Enterprise tech raised more than consumer for first time in five years - why?
|Ed Sim||Jan 18|
The headline from Bloomberg says it all, “Everyone Wants a Piece of Enterprise Tech Companies: Last year enterprise tech startups raised more cash than consumer tech companies for the first time in at least five years.”
And then you have WSJ writing about Sequoia financing more enterprise software companies from it’s growth fund. Having been investing in enterprise for 24 years now, my fear radar spikes as it’s becoming way to 🔥. While I am long term bullish on enterprise IT spend and the idea that every company is a software company, I also fear when too much 💰 chases a sector as valuations go up and returns go down.
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Rahul (Superhuman, a portfolio co) crushed his talk at the a16z Summit this past November - really interesting how he brings in video game concepts into software, more around psychology versus gamification, sparking joy for end users
“VCs are just tired” says Danny Crichton from Techcrunch - while title does sound like it comes from the Onion, Danny does drive home one point - post seed, VCs are becoming more data driven as everyone has same information and harder to build long term relationships leading to these compressed and intense fundraising cycles.”
“Ironically, the “tired” line was something I used to hear from seed investors, who constantly had to churn through dozens of under-hearted startups to find the gold. Now, I’ve heard this language more and more from later-stage VCs, where the Excel spreadsheet drives the valuation more than a relationship with a founder — and everyone can read the gridiron of SaaS metrics.”
Startups should rethink what the meaning of a “launch” is - such an amazing thread…
Andy Johns@ibringtrafficCounterintuitive advice for startups: don't aspire to the "big bang launch". You don't want to "get rich quick" with 1 million users b/c you pulled strings at TechCrunch + hacked together a waiting list, etc. Instead, aspire to the "white-hot coal" launch. Here's why...
This Gartner chart says it all - 10.5% growth for enterprise software to $503 billion
Privacy of our health data is a human right - this will be a battleground to pay attention to in 2020 and will also determine some of the winners in the cloud wars. Read on for a full expose on what Google is capturing and how they are using our health data. Epic Systems, one of the largest medical records vendors, just also announced it will stop working with Google Cloud likely because of data ownership.
On its website, Google’s cloud computing division until recently listed as a customer the large nonprofit health system Kaiser Permanente, something hospital representatives say isn’t accurate. Google removed the listing after inquiries from the Journal.
“We are not actively doing anything today with Google,” says Kaiser Permanente vice president Elizabeth McGlynn. “We have to be very clear about who shares our values about protecting patient privacy. Not every tech company can satisfy that standard, and a lot of them come with baggage they have earned.”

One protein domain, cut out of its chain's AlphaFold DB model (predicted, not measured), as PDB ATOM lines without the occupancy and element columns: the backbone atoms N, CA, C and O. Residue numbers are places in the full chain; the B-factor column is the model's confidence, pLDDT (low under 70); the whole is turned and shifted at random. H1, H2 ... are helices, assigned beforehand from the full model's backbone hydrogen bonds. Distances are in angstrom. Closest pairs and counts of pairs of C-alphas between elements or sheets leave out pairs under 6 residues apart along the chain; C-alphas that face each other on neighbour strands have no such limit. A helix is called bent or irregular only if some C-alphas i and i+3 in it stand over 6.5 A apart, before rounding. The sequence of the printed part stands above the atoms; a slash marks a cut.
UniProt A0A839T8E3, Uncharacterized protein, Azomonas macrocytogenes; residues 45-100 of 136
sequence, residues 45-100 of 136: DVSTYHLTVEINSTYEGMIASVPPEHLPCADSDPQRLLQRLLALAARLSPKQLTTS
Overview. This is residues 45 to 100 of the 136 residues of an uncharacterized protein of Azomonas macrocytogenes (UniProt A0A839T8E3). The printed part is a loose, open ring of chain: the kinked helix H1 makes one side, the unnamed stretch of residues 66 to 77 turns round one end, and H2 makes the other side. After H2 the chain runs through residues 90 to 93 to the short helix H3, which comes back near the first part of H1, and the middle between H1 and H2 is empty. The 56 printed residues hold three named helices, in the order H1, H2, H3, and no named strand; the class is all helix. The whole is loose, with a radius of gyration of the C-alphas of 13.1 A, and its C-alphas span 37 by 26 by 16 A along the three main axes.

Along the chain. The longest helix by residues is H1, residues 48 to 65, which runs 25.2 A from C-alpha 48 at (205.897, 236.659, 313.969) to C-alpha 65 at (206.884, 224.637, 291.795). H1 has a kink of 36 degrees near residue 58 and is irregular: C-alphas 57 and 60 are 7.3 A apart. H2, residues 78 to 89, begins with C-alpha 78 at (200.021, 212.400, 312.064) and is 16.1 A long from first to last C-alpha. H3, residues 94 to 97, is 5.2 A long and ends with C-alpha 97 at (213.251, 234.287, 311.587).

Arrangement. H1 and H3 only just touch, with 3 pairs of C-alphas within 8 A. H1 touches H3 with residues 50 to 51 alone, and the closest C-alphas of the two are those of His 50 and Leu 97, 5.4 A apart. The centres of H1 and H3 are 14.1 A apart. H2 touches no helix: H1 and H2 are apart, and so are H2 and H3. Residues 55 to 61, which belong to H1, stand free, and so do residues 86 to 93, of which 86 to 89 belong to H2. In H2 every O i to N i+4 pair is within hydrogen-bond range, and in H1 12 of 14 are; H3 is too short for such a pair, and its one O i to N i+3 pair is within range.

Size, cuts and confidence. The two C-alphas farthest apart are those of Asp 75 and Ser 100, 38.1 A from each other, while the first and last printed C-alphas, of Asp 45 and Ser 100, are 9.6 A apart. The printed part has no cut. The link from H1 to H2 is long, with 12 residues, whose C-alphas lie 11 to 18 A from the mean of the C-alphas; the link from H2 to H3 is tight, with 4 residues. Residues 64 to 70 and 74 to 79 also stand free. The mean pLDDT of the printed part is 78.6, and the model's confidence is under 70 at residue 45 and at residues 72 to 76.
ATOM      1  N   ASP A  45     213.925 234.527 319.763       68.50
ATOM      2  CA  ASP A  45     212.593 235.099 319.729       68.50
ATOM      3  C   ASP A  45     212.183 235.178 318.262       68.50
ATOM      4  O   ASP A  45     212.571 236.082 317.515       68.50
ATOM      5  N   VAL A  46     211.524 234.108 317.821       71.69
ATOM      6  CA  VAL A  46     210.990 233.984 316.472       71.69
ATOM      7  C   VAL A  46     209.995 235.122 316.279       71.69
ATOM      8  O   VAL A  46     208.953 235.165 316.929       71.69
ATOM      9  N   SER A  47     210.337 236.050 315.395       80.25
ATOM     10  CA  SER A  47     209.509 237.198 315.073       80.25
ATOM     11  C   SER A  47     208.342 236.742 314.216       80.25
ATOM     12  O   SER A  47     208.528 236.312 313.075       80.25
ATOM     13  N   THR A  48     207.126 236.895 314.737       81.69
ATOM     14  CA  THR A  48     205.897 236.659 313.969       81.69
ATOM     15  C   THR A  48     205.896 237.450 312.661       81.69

Pretty awesome profile in WSJ CIO Journal on Manjit Singh, Toyota North America CIO, in how he is working with earlier stage startups and firms like boldstart where he just joined our advisory board. As a FYI, we are seeing this across the board in enterprise tech land. The pace of change is accelerating in software and it has become incredibly difficult for large enterprises to keep track of what’s happening. Combined with the fact that it’s difficult to hire the best of the best engineers means that they are looking more towards VC firms to help filter the signal from the noise.
In the past, enterprises favored services from established vendors. “There was always some level of hesitancy about engaging with startups,” said Manjit Singh, group vice president and chief information officer of Toyota's North American unit.
But in recent years, Toyota has become more interested in working with startups, in part because consumers are demanding that the company innovate faster than ever before. Within the past year, the company has been more willing to take bets in partnering with startups that have only landed their first or second round of funding.
What happens when your application goes from monolith to microservices in terms of APM and Observability? How do you rethink this to go from tracking each service with lots of small pictures and no big picture? Ben Seligman of Lightstep nails it in this thread…also good read to understand
New Relic CTO and CRO both resigned this past week as the company cut its forecast for the year back from $600mm to $586 - $593 million. I’m sure they are feeling pressure from Datadog and others in the market.
Will be interesting to see how Slack holds up as Microsoft goes on an aggressive advertising campaign starting this weekend during the NFL playoffs…